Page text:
After Ron Paul won the 2011 Conservative Political Action Conference's presidential straw poll, many observers said that the poll didn't matter this year because it was "hijacked" by a passionate "fringe" unique to the event. This is partly true. Countless Paul admirers, many of them college-aged and on a student's budget, purchased their own, albeit discounted, conference tickets and paid for their own travel and lodging expenses in order to support their hero.
Those who dislike Paul are absolutely correct when they point out that his supporters are not representative of conservatives-at-large. And thank God. After all, the conservatives-at-large represent exactly what is wrong with the conservative movement. CPAC 2011 was merely a reflection of this.
In addition to the presidential straw poll, there were other significant polls conducted at CPAC. One such poll noted that of the 84 percent of participants who said they wanted to "promote individual freedom by reducing the size and scope of government," 82 percent believed "cutting spending is the best way to reduce the federal debt." These are traditionally conservative, Barry Goldwater-esque concerns, and their popularity with CPAC attendees correlates with the budget-slashing goals of the powerful Tea Party movement.
But there is a glaring disconnect between CPAC attendees desiring limited government and the Republican leaders they support. The second place presidential straw poll winner, former Gov. Mitt Romney, still defends TARP and his own version of government-run healthcare in Massachusetts. The governor, in fact, has no limited government record to speak of.
The other "viable" 2012 presidential candidates who spoke at CPAC were unable to tell the Tea Party-friendly audience where they would specifically cut government spending, choosing instead to entertain the audience with anti-Obama quips and the usual Democrat bashing.
One exception was Sen. Rand Paul, whose call to cut $500 billion in spending brought the entire CPAC audience to its feet. But Sen. Paul will not be running for president this year. In fact, the only Republican likely to run for president who would follow through with bold budget cuts is the senator's father Ron, a man who many conventional CPAC attendees have dismissed mostly due to his non-interventionist foreign policy views. Not surprisingly, when Rand mentioned reducing the Pentagon budget in his speech, the same audience members who had initially cheered so wildly for Paul's $500 billion in budget cuts sat on their hands. Noticing this, Paul admonished the audience, telling them that if they were unwilling to cut defense spending they were nothing more than "big government conservatives." The Ron Paul fringe cheered wildly. The conventional CPAC attendees did not.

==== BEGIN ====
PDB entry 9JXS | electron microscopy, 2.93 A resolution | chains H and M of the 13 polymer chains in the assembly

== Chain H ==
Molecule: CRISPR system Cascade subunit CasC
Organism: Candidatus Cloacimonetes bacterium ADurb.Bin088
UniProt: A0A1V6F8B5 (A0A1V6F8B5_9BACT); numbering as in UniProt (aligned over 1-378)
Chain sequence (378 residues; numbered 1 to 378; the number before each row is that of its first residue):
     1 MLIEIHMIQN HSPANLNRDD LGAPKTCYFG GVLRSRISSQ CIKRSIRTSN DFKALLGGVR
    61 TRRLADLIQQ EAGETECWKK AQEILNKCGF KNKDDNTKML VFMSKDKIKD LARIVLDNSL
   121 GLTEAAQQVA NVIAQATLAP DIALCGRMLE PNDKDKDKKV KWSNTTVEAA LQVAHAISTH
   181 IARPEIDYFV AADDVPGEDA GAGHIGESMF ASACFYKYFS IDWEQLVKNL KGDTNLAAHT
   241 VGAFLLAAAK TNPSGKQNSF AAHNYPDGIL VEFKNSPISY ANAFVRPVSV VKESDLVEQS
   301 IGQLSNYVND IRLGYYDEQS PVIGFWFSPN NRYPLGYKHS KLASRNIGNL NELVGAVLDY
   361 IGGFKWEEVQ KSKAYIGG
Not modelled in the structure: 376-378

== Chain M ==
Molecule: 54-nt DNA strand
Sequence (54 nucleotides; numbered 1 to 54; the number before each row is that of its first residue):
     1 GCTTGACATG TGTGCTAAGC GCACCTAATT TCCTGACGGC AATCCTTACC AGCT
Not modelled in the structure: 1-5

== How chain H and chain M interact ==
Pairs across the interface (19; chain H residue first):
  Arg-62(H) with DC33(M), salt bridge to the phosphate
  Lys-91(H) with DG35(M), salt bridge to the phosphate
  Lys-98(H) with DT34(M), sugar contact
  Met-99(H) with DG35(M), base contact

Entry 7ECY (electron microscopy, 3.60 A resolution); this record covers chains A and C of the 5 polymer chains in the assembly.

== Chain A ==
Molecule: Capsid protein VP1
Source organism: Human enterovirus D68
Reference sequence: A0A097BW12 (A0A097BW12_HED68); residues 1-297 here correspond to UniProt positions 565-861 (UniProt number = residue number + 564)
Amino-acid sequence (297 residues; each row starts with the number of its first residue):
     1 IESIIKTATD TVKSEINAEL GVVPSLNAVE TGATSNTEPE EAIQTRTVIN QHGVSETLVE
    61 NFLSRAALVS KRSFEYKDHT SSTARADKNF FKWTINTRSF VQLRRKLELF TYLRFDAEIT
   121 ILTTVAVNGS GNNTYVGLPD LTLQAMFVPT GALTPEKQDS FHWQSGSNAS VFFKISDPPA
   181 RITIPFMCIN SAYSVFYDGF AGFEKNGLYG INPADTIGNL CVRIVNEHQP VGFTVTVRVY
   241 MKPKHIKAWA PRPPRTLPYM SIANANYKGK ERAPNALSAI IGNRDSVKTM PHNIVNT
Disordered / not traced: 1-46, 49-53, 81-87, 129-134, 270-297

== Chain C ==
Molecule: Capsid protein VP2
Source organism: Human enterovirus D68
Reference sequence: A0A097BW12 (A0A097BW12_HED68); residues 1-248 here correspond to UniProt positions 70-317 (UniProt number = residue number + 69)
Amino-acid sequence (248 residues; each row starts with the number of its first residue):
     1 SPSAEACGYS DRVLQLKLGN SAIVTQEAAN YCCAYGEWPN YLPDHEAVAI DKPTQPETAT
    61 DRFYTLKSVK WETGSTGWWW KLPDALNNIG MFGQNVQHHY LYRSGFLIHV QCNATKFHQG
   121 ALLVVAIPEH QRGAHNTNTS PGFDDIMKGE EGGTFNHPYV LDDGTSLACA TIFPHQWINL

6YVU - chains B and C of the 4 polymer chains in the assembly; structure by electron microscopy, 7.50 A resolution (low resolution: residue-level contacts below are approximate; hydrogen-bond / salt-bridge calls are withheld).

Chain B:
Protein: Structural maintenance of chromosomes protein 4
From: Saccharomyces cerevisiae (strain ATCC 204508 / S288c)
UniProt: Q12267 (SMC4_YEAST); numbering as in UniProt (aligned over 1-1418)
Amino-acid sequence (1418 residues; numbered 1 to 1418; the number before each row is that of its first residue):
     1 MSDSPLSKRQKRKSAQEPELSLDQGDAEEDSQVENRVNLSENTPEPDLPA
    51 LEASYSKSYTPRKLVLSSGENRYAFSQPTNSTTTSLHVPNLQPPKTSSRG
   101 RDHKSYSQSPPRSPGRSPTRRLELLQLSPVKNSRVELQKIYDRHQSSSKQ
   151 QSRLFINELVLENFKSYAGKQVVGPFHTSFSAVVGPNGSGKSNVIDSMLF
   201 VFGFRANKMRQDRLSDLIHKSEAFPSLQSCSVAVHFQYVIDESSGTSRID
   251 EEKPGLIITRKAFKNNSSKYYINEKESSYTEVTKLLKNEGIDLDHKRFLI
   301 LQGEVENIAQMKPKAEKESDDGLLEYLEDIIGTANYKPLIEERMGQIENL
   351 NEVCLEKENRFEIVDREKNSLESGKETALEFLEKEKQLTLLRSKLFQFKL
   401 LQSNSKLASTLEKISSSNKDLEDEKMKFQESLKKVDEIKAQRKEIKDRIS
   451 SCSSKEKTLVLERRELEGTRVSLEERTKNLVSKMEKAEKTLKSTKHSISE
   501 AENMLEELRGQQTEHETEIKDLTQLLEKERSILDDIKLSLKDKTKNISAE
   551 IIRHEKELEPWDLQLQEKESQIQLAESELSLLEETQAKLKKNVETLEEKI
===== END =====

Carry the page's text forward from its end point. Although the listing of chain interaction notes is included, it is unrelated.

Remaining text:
This contrast is instructive. Although virtually all conservatives say they want to spend less and limit the size of government, only a small portion are willing to go to the lengths necessary to do this comprehensively and substantively. This small portion is currently represented almost exclusively by the Republican brand of Ron and Rand Paul.
The Pauls' brand is indeed "outside" of the conservative norm, as so many pundits and experts have delighted in pointing out in the wake of Ron's straw poll victory. But what these same critics should also point out is that it is precisely the mainstream conservative movement that has chronically failed to deliver anything remotely conservative. The Tea Party itself has been valuable to conservatives precisely to the extent that it is "outside" of our conventional politics. The same is true of Ron Paul, and he remains unconventional precisely because he insists on a thorough conservatism.
If the Tea Party does indeed represent a new, serious conservatism, much of CPAC seemed to represent the same old GOP still willing to ignore its big-government contradictions, a hypocrisy that defined the entire Bush era. The 80 percent of 2011 CPAC straw poll participants who say they value cutting spending and limiting government are still too comfortable with Republicans who are unwilling to address either issue rather than with unconventional politicians like the Pauls, who would address both.
Despite his critics, Ron Paul's win in the straw poll was actually a genuine conservative victory, a rarity at CPAC. How relevant the Ron Paul folks remain in 2012 and beyond will be largely determined by how irrelevant Republicans insist the issues of debt and government growth are. When contrasting the reaction to this year's presidential straw poll winner to what participants want such leaders to focus on, the 2011 CPAC straw poll is best seen as a gauge of how much the conservative movement is willing to actually be conservative.
Jack Hunter co-wrote Rand Paul's The Tea Party Goes to Washington. Southern Avenger commentaries can be heard every Tuesday and Friday at 7:50 a.m. on The Morning Buzz with Richard Todd on 1250 AM WTMA.